The Seven Words from the Savior on the Cross: Atonement 6
Jesus’ spoken words from the cross emphasize the truths of forgiveness ("Father, forgive them, for they do not know what they do." Luke 23:34), hope ("Truly, I say to you, today you will be with me in Paradise." Luke 23:43), love (“Woman, behold your son; behold your mother.” John 19:26-27) and atonement (Matthew 27:45-49).
“Now from the sixth hour there was darkness over all the land until the ninth hour. And about the ninth hour Jesus cried out with a loud voice, saying, “Eli, Eli, Lama Sabachthani?” that is, “My God, my God, why have you forsaken me?” And some of the bystanders, hearing it, said, “This man is calling Elijah.” And one of them at once ran and took a sponge, filled it with sour wine, and put it on a reed and gave it to him to drink. But the others said, “Wait, let us see whether Elijah will come to save him.” (Matthew 27:45-49 ESV). See Mark 15:33-36.
To begin with, we witness the setting in vs. 45. “Now from the sixth hour there was darkness over all the land until the ninth hour.” Along with the setting of atonement, we also witness Jesus’ statement of atonement in vs. 46. “And about the ninth hour Jesus cried out with a loud voice, saying, “Eli, Eli, Lama Sabachthani?” that is, “My God, my God, why have you forsaken me?”
Next, we witness the significance of the atonement. This is declared throughout the New Testament in John 1:29, Romans 5:6-8, 2 Corinthians 5:21, Galatians 3:13, Hebrews 9:27-28, I Peter 2:20-25 and I Peter 3:18.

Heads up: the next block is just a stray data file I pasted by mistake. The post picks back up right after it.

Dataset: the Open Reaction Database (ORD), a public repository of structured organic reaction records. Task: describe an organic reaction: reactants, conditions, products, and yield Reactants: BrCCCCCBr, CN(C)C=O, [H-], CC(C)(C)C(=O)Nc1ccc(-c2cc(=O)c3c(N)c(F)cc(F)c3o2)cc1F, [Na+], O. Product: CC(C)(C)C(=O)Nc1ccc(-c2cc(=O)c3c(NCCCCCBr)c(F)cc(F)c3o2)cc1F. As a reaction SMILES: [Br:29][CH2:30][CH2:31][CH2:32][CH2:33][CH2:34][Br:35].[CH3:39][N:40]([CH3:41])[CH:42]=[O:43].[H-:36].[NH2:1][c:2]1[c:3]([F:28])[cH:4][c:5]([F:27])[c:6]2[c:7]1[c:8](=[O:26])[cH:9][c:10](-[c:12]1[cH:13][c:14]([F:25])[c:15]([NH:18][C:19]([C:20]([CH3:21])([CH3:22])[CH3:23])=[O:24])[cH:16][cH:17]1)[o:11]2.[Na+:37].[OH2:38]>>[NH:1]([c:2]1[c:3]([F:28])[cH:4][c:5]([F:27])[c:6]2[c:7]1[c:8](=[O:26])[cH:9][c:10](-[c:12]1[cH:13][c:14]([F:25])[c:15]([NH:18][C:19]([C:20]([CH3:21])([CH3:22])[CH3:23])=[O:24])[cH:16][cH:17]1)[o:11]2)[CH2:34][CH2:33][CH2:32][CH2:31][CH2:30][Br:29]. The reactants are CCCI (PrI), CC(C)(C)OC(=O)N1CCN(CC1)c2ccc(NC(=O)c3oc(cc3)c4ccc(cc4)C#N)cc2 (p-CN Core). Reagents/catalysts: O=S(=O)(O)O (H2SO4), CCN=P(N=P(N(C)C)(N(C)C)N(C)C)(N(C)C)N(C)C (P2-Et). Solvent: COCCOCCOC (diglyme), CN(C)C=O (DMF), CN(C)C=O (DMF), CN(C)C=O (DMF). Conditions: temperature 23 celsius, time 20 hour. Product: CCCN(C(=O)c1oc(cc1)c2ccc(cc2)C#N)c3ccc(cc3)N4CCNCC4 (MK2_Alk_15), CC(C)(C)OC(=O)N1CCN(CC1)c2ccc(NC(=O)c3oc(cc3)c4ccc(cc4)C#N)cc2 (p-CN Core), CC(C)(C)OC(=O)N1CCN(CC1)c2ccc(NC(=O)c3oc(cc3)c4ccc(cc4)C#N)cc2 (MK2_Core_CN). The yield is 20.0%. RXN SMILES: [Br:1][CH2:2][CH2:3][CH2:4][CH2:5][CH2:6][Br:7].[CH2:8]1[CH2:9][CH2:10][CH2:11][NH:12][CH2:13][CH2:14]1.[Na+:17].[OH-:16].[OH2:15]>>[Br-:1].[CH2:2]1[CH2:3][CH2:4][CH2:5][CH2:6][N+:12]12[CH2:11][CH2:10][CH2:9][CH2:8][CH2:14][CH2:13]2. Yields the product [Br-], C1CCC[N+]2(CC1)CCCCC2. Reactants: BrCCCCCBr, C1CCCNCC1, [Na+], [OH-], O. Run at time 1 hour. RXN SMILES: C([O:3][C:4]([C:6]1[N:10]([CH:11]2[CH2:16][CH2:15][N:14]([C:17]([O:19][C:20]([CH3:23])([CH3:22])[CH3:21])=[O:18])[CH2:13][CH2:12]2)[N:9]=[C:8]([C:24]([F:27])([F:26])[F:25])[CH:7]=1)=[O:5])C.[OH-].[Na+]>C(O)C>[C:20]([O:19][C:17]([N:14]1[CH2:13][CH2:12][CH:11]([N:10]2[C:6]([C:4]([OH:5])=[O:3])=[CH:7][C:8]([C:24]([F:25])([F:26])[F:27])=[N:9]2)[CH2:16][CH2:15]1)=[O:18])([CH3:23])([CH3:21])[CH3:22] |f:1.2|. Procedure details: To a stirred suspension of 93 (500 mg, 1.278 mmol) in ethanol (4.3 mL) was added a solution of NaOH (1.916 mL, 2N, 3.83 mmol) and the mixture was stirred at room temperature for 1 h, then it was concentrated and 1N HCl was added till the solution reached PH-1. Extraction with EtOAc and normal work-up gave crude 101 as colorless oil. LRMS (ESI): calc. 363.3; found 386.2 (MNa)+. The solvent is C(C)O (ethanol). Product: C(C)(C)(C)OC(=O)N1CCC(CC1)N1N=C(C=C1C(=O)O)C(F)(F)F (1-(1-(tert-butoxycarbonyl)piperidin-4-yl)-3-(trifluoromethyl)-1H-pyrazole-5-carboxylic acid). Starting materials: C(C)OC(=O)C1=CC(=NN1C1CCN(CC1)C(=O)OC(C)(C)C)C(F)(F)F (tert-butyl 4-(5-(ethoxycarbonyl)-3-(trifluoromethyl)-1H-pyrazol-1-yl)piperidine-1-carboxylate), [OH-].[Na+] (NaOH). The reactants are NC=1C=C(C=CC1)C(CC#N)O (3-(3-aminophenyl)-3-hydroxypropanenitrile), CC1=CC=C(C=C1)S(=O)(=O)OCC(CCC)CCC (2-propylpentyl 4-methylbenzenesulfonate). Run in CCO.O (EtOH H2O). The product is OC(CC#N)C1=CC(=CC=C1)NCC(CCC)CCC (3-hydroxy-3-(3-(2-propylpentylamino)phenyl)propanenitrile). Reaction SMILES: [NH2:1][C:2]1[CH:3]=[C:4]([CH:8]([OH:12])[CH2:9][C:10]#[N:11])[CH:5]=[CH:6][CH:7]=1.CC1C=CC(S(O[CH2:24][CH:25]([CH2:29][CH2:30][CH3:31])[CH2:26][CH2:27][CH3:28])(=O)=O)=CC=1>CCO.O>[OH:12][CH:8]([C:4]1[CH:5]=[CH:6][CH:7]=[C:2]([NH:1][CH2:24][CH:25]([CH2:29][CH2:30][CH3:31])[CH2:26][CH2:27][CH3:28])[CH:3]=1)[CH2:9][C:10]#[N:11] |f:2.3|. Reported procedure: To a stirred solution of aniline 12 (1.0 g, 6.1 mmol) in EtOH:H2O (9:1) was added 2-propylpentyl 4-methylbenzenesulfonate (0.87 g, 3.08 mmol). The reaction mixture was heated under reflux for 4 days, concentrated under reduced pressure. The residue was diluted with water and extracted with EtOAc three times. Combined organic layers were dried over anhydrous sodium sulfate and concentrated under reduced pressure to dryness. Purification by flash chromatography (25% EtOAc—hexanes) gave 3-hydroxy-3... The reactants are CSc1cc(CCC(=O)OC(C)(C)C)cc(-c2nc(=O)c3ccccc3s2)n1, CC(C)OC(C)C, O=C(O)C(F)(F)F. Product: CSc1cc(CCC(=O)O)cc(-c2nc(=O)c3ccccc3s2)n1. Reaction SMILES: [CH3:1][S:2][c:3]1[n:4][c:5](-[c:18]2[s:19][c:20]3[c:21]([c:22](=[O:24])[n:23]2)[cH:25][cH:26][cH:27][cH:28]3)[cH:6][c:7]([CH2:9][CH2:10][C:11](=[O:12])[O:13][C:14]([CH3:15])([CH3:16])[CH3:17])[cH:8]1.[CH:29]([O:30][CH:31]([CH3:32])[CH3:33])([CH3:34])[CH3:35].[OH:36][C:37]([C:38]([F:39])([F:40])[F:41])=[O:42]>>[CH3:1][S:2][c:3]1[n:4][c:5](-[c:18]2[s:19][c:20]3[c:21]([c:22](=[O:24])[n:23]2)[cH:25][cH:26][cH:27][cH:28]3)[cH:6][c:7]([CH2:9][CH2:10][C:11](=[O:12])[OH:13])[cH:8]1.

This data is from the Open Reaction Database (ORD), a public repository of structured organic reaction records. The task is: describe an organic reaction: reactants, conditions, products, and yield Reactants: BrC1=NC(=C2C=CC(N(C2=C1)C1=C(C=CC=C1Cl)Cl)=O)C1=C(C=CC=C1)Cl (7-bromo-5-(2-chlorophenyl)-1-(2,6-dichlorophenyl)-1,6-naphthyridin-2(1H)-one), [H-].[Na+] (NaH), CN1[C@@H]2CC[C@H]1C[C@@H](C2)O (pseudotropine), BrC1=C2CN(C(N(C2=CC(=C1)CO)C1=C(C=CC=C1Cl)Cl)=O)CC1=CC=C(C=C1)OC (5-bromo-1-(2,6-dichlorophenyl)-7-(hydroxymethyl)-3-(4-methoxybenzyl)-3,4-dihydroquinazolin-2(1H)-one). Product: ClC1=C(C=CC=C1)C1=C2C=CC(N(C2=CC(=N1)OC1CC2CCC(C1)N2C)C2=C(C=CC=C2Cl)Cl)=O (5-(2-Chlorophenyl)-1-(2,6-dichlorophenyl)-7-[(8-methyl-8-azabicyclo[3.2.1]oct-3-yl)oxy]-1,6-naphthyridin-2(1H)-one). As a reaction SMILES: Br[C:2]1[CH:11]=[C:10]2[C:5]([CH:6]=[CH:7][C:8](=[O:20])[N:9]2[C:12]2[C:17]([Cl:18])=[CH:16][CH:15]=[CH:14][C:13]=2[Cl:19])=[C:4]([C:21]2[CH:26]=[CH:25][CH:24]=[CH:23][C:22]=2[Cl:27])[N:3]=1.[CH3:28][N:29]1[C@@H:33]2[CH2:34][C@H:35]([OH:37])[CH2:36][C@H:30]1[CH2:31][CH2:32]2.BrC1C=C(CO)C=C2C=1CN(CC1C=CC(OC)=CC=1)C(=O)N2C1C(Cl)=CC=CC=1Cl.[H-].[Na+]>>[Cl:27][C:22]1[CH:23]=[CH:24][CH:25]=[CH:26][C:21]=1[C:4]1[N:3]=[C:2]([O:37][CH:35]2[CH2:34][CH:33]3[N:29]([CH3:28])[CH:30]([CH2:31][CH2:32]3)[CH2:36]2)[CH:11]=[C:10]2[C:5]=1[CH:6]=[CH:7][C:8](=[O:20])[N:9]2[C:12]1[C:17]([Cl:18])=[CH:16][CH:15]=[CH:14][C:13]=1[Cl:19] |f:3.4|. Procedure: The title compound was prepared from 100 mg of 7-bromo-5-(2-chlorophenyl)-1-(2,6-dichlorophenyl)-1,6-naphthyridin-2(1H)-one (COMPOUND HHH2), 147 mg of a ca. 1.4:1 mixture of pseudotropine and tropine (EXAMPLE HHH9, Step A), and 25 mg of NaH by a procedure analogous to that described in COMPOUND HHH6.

The work of Jesus Christ on the cross is summarized by several important and key doctrinal terms. These include atonement, justification and redemption.
Redemption (ἀπολύτρωσις / apolytrōsis) is financial term that has in view the payment of the price demanded by the One, True Holy God for the deliverance of the believer from the bondage and burden of sin. The payment was the shed blood of Jesus Christ on the Cross. I Peter 1:16-18. (Luke 21:28; Romans 3:24; 8:23; 1 Corinthians 1:30; Ephesians 1:7, 14; 4:30; Colossians 1:14; Hebrews 9:15; 11:35.
Redemption means to loose, to break off, to untie and to part. To release. It is forgiveness as an act of God which is now enjoyed by divine promise but which will come into fullness when Jesus Christ returns. Jesus Christ is our redemption (I Corinthians 1:30). Redemption is only in fellowship with Christ by virtue of His work (Galatians 2:20) and in the sphere of His Lordship (Colossians 1:13). Redemption is a gift of God’s grace (Romans 3:24).
Another key doctrinal word is propitiation. Propitiation (ἱλαστήριον (hilastērion) is the satisfaction of all of God the Father’s righteous and just demands for the punishment of the believer’s sin by the substitutionary death of Jesus Christ.
In the Old Testament, it refers to the golden cover over the Ark of the Covenant (Exodus 25:17). The high priest burns incense before it on the Day of Atonement (Yom Kippur) and then sprinkles blood on and before it (Leviticus 16). It is called the “mercy seat.”
Propitiation means to compensate, to redress a wrong, to make amends, or to do penance. To turn away wrath. God Himself accomplished propitiation and not man. Christ’s propitiatory act on the cross satisfied the righteous and holy demands for justice by God the Father that sin must be punished by death. Jesus Christ bore the divine judgment on the believer’s behalf. This is based on God’s graciousness and it is God Himself provides the means of removing His own wrath. Hebrews 2:17 and I John 2:2.
Since Christ is our substitute, praise God you and I receive what He deserves even as, on the cross, He received what you and I deserve.